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Facebook expands job application feature to 40 nations

Businesses can also attract the right applicants and hire quickly. Page admins can create job posts directly from their Page with details like job title, job type, salary and more

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Facebook one of the most popular apps in US. Pixabay
Facebook needs to fix itself. Pixabay
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  • Facebook expands job application feature
  • The platform is now available in more than 40 countries
  • The feature will be a great use for all the job seekers around the world

To help local businesses hire the right people, Facebook has expanded the ability to apply to jobs directly on its platform to more than 40 countries.

Rolled out in the US and Canada in 2017, Facebook’s job application feature is different from Microsoft-owned LinkedIn as it is focused to draw in candidates for small- and medium-size businesses.

Facebook has always been a supporter for small and medium-size businesses.
Facebook has always been a supporter for small and medium-size businesses.

Facebook, however, did not elaborate on which 40 countries were part of this expansion.

“Local businesses strengthen our communities and create more than 60 percent of new jobs. We want to help people find those jobs and help local businesses hire the right people,” Alex Himel, Vice President of Local at Facebook, said in a blog post on Thursday.

In an online poll of 5,000 adults conducted by tech and media company Morning Consult, one in four people in the US said they searched for found a job using Facebook.

Also Read: Facebook announces huge investment to empower community leaders

“Since introducing job postings on Facebook in the US and Canada, we’ve built new features for businesses like the ability to create job posts on mobile, manage applications, and schedule interviews,” Himel said.

Job seekers can also set up job alerts for the type of roles they’re interested in.

You can find jobs in the Jobs dashboard at facebook.com/jobs and the “Jobs” option in the “Explore” section on mobile, by clicking the Jobs icon in Marketplace, or visiting the Jobs tab of a business’ Page.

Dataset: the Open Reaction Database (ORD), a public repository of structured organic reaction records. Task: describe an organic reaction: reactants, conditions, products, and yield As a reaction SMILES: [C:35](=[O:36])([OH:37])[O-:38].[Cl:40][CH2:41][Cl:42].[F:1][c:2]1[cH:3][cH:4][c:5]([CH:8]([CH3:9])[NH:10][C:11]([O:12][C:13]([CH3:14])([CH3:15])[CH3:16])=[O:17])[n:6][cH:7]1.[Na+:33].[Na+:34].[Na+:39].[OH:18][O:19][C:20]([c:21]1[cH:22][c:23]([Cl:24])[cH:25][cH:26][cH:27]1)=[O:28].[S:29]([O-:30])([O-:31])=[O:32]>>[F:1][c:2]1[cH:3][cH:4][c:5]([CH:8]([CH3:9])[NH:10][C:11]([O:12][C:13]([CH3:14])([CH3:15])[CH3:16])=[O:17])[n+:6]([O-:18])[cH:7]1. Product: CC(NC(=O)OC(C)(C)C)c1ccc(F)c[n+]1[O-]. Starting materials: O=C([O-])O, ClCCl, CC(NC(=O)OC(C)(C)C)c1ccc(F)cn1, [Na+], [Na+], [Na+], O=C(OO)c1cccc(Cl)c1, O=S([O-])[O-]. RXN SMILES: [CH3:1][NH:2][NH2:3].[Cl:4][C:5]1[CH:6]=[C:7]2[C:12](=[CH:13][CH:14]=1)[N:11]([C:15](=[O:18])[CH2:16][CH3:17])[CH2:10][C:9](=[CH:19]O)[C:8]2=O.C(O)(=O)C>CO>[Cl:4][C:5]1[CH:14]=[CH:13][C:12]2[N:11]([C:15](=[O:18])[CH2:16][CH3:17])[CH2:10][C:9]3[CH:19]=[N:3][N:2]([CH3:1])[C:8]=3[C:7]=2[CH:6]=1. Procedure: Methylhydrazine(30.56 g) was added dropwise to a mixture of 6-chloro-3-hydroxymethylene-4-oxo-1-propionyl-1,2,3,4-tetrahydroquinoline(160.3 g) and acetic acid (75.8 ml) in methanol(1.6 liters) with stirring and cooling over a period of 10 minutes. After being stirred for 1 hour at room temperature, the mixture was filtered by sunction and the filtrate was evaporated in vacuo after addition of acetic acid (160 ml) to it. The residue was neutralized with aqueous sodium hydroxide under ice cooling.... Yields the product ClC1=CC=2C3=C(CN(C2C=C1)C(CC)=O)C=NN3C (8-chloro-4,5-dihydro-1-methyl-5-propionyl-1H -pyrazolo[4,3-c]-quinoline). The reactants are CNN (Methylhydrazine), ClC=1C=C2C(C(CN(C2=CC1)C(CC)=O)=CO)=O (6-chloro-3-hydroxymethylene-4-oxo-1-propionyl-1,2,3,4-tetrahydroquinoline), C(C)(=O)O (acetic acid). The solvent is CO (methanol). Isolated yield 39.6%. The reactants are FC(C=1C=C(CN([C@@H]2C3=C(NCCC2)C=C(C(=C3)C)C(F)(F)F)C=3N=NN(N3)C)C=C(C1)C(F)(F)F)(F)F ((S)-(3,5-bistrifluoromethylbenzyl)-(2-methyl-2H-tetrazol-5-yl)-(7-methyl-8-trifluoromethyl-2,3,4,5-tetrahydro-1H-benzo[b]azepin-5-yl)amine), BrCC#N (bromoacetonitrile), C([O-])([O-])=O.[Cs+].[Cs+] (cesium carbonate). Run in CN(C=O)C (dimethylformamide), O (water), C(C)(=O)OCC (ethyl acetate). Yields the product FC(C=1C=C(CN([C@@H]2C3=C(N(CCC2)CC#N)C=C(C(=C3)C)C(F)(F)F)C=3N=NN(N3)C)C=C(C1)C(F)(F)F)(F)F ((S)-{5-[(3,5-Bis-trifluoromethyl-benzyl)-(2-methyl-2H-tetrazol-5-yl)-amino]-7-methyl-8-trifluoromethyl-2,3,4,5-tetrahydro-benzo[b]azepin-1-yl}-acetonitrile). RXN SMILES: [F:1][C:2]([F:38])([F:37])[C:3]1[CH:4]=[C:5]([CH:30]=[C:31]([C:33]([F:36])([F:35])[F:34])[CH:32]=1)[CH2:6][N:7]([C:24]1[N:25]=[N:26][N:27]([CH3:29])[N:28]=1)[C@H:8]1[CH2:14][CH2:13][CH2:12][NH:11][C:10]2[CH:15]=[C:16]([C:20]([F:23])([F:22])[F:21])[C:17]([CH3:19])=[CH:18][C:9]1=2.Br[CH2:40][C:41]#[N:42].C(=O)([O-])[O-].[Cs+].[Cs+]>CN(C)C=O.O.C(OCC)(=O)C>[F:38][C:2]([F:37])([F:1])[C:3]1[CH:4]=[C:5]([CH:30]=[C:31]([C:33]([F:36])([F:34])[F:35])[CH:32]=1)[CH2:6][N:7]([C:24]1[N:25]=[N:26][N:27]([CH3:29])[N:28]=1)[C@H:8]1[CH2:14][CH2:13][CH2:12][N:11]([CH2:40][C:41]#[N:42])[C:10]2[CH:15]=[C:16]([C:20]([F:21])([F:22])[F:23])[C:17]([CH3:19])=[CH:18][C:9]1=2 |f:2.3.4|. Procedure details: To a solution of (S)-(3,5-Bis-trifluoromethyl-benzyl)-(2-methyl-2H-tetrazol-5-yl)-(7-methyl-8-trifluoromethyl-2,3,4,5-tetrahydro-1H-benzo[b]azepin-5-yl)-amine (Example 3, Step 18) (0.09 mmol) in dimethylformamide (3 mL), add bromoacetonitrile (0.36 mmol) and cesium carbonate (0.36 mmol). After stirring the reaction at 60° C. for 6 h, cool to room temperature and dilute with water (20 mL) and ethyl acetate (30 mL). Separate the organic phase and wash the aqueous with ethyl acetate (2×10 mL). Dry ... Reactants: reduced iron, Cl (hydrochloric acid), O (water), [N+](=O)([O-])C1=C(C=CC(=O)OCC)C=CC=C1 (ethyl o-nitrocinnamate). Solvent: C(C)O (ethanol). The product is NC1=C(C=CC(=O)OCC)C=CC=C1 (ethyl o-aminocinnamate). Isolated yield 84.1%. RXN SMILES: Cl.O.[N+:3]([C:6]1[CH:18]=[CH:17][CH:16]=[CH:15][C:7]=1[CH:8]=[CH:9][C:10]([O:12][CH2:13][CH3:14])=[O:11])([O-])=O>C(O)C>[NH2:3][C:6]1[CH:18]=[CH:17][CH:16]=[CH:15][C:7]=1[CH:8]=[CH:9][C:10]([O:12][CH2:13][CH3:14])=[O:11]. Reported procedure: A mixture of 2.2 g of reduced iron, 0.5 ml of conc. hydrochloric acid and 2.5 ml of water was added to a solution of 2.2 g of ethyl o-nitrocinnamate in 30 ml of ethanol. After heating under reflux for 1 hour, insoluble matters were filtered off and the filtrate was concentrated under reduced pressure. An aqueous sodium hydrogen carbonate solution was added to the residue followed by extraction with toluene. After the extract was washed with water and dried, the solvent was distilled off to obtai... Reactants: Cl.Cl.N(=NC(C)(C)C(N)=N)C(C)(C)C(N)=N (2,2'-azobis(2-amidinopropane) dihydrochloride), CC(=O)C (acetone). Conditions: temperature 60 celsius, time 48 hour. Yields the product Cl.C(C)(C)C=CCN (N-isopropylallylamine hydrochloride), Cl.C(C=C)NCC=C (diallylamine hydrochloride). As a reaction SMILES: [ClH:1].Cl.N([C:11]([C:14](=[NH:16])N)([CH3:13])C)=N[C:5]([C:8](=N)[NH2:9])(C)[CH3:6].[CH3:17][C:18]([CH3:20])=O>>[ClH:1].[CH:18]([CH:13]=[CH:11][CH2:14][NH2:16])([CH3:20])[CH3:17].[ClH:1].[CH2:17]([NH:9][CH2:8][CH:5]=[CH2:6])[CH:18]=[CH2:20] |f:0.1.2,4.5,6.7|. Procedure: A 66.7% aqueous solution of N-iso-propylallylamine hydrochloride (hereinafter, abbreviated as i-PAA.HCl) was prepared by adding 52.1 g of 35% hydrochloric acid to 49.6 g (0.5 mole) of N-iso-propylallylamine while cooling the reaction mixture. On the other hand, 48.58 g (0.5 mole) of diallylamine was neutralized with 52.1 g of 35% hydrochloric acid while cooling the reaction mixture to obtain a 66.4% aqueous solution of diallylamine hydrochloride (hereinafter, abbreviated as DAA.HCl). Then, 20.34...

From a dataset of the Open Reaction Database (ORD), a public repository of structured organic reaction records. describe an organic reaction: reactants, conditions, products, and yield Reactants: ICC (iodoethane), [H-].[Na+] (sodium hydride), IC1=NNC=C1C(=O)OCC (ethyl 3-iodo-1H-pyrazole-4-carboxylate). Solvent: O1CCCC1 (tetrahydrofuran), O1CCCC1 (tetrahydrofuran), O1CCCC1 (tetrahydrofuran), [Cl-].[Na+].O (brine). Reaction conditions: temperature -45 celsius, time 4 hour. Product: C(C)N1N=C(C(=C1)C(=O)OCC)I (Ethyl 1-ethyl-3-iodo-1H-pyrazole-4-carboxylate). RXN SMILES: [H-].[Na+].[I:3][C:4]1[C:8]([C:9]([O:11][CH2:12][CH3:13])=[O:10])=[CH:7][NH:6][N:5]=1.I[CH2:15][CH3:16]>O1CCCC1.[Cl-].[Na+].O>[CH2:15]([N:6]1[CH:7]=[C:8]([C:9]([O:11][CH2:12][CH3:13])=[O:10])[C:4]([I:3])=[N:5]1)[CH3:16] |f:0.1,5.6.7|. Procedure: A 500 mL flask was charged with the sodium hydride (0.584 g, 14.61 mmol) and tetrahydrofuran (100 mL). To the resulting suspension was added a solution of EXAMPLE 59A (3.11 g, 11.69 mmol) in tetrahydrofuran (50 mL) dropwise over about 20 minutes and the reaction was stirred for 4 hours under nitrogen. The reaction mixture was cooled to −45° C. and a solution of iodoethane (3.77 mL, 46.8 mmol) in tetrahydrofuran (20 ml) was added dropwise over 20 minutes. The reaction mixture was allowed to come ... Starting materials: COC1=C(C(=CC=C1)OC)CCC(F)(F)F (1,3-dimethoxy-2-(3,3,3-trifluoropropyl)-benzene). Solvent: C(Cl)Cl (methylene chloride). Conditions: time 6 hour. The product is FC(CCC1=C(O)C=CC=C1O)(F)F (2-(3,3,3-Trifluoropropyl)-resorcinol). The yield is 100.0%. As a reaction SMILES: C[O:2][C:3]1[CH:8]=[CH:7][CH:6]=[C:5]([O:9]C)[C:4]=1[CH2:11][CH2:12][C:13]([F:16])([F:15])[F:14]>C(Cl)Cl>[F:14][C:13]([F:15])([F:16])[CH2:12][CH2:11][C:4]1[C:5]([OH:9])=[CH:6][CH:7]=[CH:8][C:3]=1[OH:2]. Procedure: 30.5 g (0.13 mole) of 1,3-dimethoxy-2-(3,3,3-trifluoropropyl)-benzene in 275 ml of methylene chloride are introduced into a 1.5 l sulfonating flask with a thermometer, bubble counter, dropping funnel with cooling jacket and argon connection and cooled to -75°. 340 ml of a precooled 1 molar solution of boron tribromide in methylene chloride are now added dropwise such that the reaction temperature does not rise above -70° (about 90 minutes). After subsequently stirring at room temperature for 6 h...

“When you’re ready to apply for a role, you can create an application, which will populate with job history and other information in your Facebook profile,” the blog post read.

Facebook invests big in this new Program. AFP
Facebook invests big in this new Program. AFP

You can edit your application before you submit it. Once you finish applying, a Messenger conversation will open with the business’ Page so you can have direct contact with the employer and confirm when your information has been received.

According to Facebook, businesses will only be able to see the information you provide them directly, and what’s available publicly on your Facebook profile.

Also Read: Facebook acquires biometric ID verification startup

“To stay on top of the type of job you’re interested in, you can also subscribe to alerts,” Himel said.

Businesses can also attract the right applicants and hire quickly. Page admins can create job posts directly from their Page with details like job title, job type (full-time, intern, part-time), salary and more

“Job posts will appear in multiple places on Facebook, including on a business’ Page, in the Jobs dashboard, in Marketplace, and in News Feed,” the company said.

Since 2011, Facebook has invested more than $1 billion to help local businesses grow and help people find jobs. IANS

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Vietnam Does Its Part In Cleaning the Environment, Cleans Plastic

With the waste already blanketing the streets and seas, and with the cost of alternatives still pricey, plastic can seem like a mountain of a problem.

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Plastic, Vietnam
A woman removes plastic waste stuck in tree branches near the beach in Thanh Hoa province, Vietnam. VOA

For many Vietnamese people, it is a ritual as circadian as the sunrise: On the way to work, they pull over their motorbikes to grab an iced coffee from a street vendor, complete with a plastic cup, plastic lid, plastic straw, and plastic case to hang from the bikes as they drive.

The coffee, with four separate pieces of plastic for a single drink, exemplifies how this packaging has became such a common and wasteful scourge on Vietnam’s environment. But some citizens have become alarmed by the trend and begun fighting back against the pollution.